12

Are questions like "What is a fast-growing deciduous tree for shading house in summer? (Southern NY)" OK to ask here?

On one side I can see them being very helpful, but I can also see them becoming so specific that they don't get answered.

Maybe we limit them to USDA Hardiness Zones for USA Regional Questions? Is there some similar standard for other countries?

If so this should be in the FAQ.

  • 1
    Myself being from Europe... I sure hope so! – Czechnology Jun 8 '11 at 19:56
  • 1
    @downvoter - is there a reason this one was down voted? Seems like a reasonable Meta question to me. – wax eagle Jun 9 '11 at 12:29
9

USDA Hardiness Zones are based on the average minimum annual temperature. I live in "Zone 5" which means I can expect temps of -10F during the winter. You can look up the temps associated with the various zones in about a million places on the web, including (of course): wikipedia, which also has references to hardiness zones in a number of places around the world.

While annual minimum temperature is sometimes a useful bit of information, it is often useless:

  • A question about the best time to plant cabbages in the spring doesn't care about how cold it's going to be in January. This will be localized, requiring fairly specific information about when the really hard frosts have tapered off. (We get frosts a fair bit later than people who live just 25 miles down the road.)
  • A question about caring for plants in a warm area may care about how hot it gets in the summer time. Maybe it's ok to start lettuce in July in Fort Kent, ME, but you certainly wouldn't want to do it if you live in Dallas, TX.
  • And rainfall: Phoenix and Tampa are both zone 9. But Tampa gets 45 inches of rain a year while Phoenix gets 8. Answers to the question about fast growing shade trees will be radically different -- who cares how cold it's going to get!
  • And length of growing season. We have a short growing season (defined as time between frosts): roughly June 12 - Sep 7 (115 days). Last year we had snow on Mothers Day and again in mid-September! I put out my basil a week ago because it looked like it would stay warm and then we got a 38F night. There are annual vegetables that we can't grow outdoors because they won't mature in time. Topeka, Kansas is also in Zone 5, and they have a 175 day growing season -- that's an extra 60 days to ripen watermelon!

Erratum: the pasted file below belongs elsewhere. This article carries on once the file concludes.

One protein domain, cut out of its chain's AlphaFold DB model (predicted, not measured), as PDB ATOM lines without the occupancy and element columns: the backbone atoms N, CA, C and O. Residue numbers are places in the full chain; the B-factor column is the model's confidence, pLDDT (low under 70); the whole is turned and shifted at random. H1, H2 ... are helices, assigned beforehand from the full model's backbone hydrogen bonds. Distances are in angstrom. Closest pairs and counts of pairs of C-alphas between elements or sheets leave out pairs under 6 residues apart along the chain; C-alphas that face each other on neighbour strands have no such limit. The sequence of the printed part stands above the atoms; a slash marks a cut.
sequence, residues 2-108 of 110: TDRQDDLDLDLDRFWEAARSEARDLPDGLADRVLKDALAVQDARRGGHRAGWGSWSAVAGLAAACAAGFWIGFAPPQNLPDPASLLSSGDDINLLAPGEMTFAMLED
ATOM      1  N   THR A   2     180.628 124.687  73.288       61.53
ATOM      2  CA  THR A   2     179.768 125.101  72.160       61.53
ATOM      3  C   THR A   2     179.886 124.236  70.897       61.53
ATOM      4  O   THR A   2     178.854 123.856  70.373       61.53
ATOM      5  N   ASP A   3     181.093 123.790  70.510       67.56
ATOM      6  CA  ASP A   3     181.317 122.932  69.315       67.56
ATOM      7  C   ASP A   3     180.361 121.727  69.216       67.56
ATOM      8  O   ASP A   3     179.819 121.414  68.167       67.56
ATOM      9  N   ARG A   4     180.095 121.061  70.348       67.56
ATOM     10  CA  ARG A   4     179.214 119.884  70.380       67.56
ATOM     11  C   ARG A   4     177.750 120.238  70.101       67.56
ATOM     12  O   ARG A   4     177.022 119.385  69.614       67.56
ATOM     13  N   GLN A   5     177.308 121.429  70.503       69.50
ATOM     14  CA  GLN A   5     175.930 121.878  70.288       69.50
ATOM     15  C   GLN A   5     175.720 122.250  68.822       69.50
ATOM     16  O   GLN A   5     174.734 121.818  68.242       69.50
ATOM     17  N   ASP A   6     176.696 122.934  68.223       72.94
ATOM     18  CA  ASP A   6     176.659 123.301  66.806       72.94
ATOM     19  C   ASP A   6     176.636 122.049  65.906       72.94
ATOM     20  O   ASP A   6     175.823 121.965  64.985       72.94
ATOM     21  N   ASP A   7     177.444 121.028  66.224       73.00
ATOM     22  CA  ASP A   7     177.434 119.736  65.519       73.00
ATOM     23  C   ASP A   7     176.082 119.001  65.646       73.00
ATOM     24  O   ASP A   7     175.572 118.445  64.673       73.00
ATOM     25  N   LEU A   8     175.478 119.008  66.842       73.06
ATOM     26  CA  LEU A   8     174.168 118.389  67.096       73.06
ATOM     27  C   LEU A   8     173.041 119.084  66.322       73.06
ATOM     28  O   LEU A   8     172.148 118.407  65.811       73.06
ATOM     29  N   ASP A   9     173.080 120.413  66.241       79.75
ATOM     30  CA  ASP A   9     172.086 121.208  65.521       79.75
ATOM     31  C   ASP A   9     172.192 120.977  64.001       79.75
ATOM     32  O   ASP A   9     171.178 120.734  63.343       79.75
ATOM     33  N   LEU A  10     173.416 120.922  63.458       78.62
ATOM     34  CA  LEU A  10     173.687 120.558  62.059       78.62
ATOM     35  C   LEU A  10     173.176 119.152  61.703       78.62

• And soil type (clay, loam, sandy) and pH (acid, neutral, alkaline), urban vs suburban vs rural, pests (e.g. we have deer but not pocket gophers) and countless other considerations.

The Zones are useful for figuring out if perennials are likely to survive the winter where you live. Otherwise I'm not sure it has that much value. There are just too many variables that any kind of categorization system like the Zones can really have much value for a site like this. If you though rainfall, temperature, and length of growing season were worthy of categories and should be applied as tags, you've just used up 3 out of 5 possible tags.

I'm a big fan of detailed questions that contain the information needed to answer the question, and comments on the question to elicit information that is missing. (If the asker knew enough to include all of the relevant information in the question, he'd maybe have already figured out the answer!)

  • To whomever downvoted: doing so without a comment is unhelpful to the answerer. If you have a reason to downvote, mention it in comments and the individual may correct whatever it is that you feel is wrong with the answer. – Michael Todd Jun 9 '11 at 3:16
8

I like the idea of limiting US questions to USDA Hardiness Zones. Something like gardening is going to be somewhat specific to your particular climate zone and also soil conditions. Localized questions are inevitable.

However, helping our international friends may be a bit more difficult to figure out climate wise, they should probably be able to ask country or city specific questions(unless there is a more generic way of determining climate zone).

  • 3
    I'm an international f(r)iend! I have no idea about the USDA Hardiness Zones, so I'd be totally unable to answer questions that reference these zones. Is there perhaps a more international way to specify your location and climate? – Paul Turner Jun 8 '11 at 22:26
  • @Programming Hero: USDA Hardiness Zones are based on the average minimum annual temperature. So I live in "Zone 5" which means I can expect temps of -10F during the winter. You can look up the temps associated with the various zones in about a million places on the web, including (of course): wikipedia, which also has references to hardiness zones in a number of places around the world. – bstpierre Jun 9 '11 at 1:39
  • 1
    I'm not sure I agree with limiting them to hardiness zones. Answers could be radically different for Tampa, FL vs Phoenix, AZ (both zone 9). Rainfall may be more important than minimum temperature depending on the question. – bstpierre Jun 9 '11 at 1:44
  • @bstpierre - thats a very good point. When I wrote it I did not realize that hardiness zones were determined purely on temp per your comment above. You should add an answer dealing with this. – wax eagle Jun 9 '11 at 1:46
  • done, thanks for suggesting it. – bstpierre Jun 9 '11 at 2:18
7

I like regional questions. It is hard to answer non-regional questions in some cases (that question being the perfect example; a fast-growing tree in Florida is different than one in Stockholm).

You must log in to answer this question.

Not the answer you're looking for? Browse other questions tagged .